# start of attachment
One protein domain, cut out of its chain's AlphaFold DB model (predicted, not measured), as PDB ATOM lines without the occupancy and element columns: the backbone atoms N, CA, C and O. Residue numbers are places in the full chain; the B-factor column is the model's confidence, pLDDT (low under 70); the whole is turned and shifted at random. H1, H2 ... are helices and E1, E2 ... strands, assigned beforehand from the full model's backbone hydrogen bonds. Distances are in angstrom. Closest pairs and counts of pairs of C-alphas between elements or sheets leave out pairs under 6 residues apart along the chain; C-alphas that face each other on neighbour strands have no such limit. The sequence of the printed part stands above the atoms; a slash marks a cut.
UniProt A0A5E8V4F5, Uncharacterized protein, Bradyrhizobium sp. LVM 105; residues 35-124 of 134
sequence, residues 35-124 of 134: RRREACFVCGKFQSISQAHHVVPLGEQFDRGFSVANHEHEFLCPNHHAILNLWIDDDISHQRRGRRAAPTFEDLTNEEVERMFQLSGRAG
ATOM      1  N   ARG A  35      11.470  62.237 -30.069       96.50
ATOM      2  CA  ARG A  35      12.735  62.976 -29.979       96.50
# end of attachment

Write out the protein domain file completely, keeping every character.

One protein domain, cut out of its chain's AlphaFold DB model (predicted, not measured), as PDB ATOM lines without the occupancy and element columns: the backbone atoms N, CA, C and O. Residue numbers are places in the full chain; the B-factor column is the model's confidence, pLDDT (low under 70); the whole is turned and shifted at random. H1, H2 ... are helices and E1, E2 ... strands, assigned beforehand from the full model's backbone hydrogen bonds. Distances are in angstrom. Closest pairs and counts of pairs of C-alphas between elements or sheets leave out pairs under 6 residues apart along the chain; C-alphas that face each other on neighbour strands have no such limit. The sequence of the printed part stands above the atoms; a slash marks a cut.
UniProt A0A5E8V4F5, Uncharacterized protein, Bradyrhizobium sp. LVM 105; residues 35-124 of 134
sequence, residues 35-124 of 134: RRREACFVCGKFQSISQAHHVVPLGEQFDRGFSVANHEHEFLCPNHHAILNLWIDDDISHQRRGRRAAPTFEDLTNEEVERMFQLSGRAG
ATOM      1  N   ARG A  35      11.470  62.237 -30.069       96.50
ATOM      2  CA  ARG A  35      12.735  62.976 -29.979       96.50